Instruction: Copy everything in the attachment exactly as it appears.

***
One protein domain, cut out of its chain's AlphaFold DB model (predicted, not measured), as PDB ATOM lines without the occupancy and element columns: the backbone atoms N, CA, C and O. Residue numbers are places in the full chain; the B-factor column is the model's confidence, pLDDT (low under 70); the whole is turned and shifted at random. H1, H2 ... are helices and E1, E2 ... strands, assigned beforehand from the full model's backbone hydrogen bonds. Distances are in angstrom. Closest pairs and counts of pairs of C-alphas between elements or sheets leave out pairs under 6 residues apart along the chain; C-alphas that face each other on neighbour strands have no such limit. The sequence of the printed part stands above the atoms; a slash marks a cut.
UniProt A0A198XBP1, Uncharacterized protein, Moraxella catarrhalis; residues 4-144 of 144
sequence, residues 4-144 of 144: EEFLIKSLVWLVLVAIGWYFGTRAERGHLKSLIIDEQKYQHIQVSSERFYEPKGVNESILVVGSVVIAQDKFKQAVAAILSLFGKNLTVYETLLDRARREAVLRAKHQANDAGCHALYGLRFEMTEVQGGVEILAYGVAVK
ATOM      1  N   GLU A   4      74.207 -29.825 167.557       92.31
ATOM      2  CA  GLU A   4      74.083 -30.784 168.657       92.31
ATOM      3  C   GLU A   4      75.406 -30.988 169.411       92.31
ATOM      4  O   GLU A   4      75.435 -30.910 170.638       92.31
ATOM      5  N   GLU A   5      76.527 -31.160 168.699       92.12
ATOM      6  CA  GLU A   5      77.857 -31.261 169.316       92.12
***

One protein domain, cut out of its chain's AlphaFold DB model (predicted, not measured), as PDB ATOM lines without the occupancy and element columns: the backbone atoms N, CA, C and O. Residue numbers are places in the full chain; the B-factor column is the model's confidence, pLDDT (low under 70); the whole is turned and shifted at random. H1, H2 ... are helices and E1, E2 ... strands, assigned beforehand from the full model's backbone hydrogen bonds. Distances are in angstrom. Closest pairs and counts of pairs of C-alphas between elements or sheets leave out pairs under 6 residues apart along the chain; C-alphas that face each other on neighbour strands have no such limit. The sequence of the printed part stands above the atoms; a slash marks a cut.
UniProt A0A198XBP1, Uncharacterized protein, Moraxella catarrhalis; residues 4-144 of 144
sequence, residues 4-144 of 144: EEFLIKSLVWLVLVAIGWYFGTRAERGHLKSLIIDEQKYQHIQVSSERFYEPKGVNESILVVGSVVIAQDKFKQAVAAILSLFGKNLTVYETLLDRARREAVLRAKHQANDAGCHALYGLRFEMTEVQGGVEILAYGVAVK
ATOM      1  N   GLU A   4      74.207 -29.825 167.557       92.31
ATOM      2  CA  GLU A   4      74.083 -30.784 168.657       92.31
ATOM      3  C   GLU A   4      75.406 -30.988 169.411       92.31
ATOM      4  O   GLU A   4      75.435 -30.910 170.638       92.31
ATOM      5  N   GLU A   5      76.527 -31.160 168.699       92.12
ATOM      6  CA  GLU A   5      77.857 -31.261 169.316       92.12